Joseph R. Hardiman
Joe Hardiman's quiet, powerful and positive influence in Baltimore is unknown to most Baltimoreans. The impact of his contributions are understood among the informal leaders in town. He was instrumental in the growth of Alex. Brown & Sons, where he served as Administrative Partner. He was effectively the chief operating officer of the firm during the period of its transition from a regional to a national investment banking firm.
He served with distinction on the Board of Visitors and Trustees of several of the University of Maryland Schools and Foundations. An alumnus of both the College and the Law institution, Hardiman served the school throughout his career.
Hardiman was a close confidant of Sally Michel, herself a close confidant of first Mayor and then Governor William Donald Schaefer. As a result, Hardiman had an insider's knowledge indirect influence on many of the progressive initiatives undertaken by the Mayor and then the Governor.
As an example, Hardiman was a founder of the Baltimore Chesapeake Outward Bound School. This was the first Outward Bound School created to serve inner city youth. Now in its fourth decade, the school has taught over 80,000 students. This year alone, the school expects to serve just under 6,000 students. It is an important tool for the Baltimore City Police Department's outreach to citizens. Police officers join Baltimore City School students on the school's rope courses and climbing walls. It is confidence-building, fun and trust-building.
Hardiman served the nation as well. He was the chief executive officer of the National Association of Securities Dealers, the nation's self-regulatory body for the financial markets. As head of NASD, he operated the NASDAQ Stock Market, a fundamental driver of the nation's economy. The NASDAQ is the envy of the world for job creation and Hardiman lead it for a decade.
This interview is designed to tell the citizens of Baltimore more about a mover and shaker who has influenced the city and the nation effectively for most of his adult life.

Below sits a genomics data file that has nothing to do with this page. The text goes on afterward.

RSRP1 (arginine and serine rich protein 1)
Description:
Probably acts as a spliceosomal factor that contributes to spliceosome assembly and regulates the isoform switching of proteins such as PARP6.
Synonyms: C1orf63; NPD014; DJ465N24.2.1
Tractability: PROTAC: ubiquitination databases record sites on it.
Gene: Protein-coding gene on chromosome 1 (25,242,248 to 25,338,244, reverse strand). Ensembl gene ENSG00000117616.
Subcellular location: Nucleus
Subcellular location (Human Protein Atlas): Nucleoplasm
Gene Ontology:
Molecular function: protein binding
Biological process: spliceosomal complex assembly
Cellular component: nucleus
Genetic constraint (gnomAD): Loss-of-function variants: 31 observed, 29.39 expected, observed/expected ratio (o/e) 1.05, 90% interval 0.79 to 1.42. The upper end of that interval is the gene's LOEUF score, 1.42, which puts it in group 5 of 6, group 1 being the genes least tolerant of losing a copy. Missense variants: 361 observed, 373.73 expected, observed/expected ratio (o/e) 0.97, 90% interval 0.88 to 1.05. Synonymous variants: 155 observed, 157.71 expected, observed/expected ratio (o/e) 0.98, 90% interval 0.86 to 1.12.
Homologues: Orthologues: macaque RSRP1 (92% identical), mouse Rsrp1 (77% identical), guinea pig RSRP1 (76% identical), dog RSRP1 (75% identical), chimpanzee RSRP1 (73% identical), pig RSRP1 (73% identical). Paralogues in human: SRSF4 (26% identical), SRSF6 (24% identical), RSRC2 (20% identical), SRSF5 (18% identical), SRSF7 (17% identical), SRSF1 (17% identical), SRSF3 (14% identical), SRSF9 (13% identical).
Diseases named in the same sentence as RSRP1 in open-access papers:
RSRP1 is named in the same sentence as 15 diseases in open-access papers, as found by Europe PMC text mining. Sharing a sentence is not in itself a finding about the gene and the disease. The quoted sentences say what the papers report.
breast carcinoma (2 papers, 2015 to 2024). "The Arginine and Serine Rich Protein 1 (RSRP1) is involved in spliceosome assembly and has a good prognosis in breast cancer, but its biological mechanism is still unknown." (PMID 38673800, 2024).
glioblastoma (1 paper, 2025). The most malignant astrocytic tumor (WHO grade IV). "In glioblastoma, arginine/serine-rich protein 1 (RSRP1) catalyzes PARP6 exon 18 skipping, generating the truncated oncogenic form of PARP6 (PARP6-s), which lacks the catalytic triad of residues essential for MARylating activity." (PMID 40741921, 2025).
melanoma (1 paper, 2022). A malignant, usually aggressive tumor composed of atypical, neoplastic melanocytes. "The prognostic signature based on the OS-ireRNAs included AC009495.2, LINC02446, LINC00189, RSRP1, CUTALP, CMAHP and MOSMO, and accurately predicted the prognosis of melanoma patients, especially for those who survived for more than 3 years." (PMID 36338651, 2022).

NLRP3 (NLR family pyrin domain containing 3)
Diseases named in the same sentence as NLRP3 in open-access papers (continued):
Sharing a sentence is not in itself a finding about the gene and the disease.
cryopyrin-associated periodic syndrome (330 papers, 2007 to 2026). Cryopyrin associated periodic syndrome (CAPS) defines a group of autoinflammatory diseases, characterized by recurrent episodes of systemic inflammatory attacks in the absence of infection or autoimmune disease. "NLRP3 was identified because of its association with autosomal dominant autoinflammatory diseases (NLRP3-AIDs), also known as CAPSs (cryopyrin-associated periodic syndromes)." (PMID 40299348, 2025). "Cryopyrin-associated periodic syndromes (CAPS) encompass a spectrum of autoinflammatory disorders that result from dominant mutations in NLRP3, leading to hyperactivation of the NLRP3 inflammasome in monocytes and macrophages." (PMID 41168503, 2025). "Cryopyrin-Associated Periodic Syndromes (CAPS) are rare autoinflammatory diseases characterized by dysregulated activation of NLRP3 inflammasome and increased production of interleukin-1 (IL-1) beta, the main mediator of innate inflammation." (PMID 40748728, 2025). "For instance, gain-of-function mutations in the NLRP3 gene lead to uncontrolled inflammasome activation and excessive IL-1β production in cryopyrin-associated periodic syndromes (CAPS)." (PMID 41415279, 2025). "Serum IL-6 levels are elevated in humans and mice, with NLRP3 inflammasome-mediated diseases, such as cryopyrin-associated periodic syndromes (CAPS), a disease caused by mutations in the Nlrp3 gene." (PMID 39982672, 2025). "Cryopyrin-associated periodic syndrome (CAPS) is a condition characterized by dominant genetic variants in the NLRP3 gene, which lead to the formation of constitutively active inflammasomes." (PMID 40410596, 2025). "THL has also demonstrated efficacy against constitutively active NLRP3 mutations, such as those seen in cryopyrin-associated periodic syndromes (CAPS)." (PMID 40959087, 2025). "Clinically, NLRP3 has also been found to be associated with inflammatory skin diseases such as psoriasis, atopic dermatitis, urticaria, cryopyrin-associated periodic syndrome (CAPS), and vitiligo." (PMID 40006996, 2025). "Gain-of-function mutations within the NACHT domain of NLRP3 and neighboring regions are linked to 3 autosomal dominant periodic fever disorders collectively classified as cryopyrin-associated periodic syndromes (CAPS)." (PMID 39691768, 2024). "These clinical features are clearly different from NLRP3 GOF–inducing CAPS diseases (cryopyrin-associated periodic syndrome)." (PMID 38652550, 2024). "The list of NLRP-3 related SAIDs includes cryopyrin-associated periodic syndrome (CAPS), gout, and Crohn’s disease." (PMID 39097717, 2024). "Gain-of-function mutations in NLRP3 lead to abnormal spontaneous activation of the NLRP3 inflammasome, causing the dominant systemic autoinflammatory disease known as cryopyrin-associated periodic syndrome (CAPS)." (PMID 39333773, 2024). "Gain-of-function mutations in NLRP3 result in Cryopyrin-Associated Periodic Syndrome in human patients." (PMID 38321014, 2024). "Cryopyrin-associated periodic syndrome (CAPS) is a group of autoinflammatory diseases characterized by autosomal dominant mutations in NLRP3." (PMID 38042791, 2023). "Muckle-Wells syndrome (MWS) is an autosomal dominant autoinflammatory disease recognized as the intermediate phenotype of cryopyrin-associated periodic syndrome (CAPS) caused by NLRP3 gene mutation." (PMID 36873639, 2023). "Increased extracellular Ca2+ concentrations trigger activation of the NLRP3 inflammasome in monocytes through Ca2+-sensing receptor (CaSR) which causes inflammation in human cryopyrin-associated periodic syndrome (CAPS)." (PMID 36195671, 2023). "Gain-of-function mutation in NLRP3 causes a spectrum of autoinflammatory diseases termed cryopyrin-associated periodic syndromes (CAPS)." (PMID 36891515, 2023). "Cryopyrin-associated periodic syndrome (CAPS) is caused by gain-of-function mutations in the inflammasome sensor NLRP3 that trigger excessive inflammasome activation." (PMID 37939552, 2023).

ALFRED BERKELEY: One of the interesting things to me about the role of the NASD in self-regulation is that it takes a long time to pass a law. It takes a little bit less time to pass a regulation. But a self-regulatory organization can move more quickly than the regulatory cycle and can make changes that the market needs through the consensus of the participants, rather than waiting for a regulation or waiting for a law. I think there’s a speed issue here that’s very valuable to be able to change the game as the game changes around you.
JOE HARDIMAN: A valid observation to a point, and the point is that every rule and regulation that the NASD, which is now called FINRA, has to be approved. Every rule or regulation they adopt has to be approved by the Securities and Exchange Commission. And, that was part of our frustration. We could act quickly.
And, if we had a supportive commission, which we did in my early years there, then we could get things done quickly like making the changes in 1987 that needed to be changed in order to enhance quality of the market. If you had a commission that was not quite as supportive, they could sit on those proposed rules and regulations for years. That happened on several occasions, much to the detriment of the market. I’m talking about having, for instance, an audit trail. We proposed building an audit trail for all securities transactions in the NASDAQ market in 1994. The SEC didn’t act on it until after 2000—They sat on that for a number of years. Well, having an audit trail of every transaction that takes place enhances your regulatory capability, and so you can quickly see what was unfolding in the marketplace.
NASDAQ became a brand—a known household word—while you were there. What happened?
Following the events of 1987, when the markets crashed and significant enhancements were made to the Nasdaq Stock Market—the internal staff of the NASD started looking at it and said, “Okay, we’ve got what we think is a good product and a product that people should feel comfortable using, and we’re looking at it as a business now, for the first time.”
As opposed to a service.
As opposed to a service—as opposed to a public service. It’s a real business and, we said, “Okay, if it’s a business, first of all, let’s separate it from the NASD and run it as a business. Secondly, let’s see what we can do about making people first of all, aware and then comfortable with the NASDAQ stock market.” We spun out NASDAQ into its own legal entity, a taxable entity. Before that, it had been a non-taxable subsidiary of the NASD, which was also a tax-exempt entity. We said, “All right, tax-paying entity, business, money-making—now we’ve got it. We’ve got a good product. We’ve got to tell the world about it.”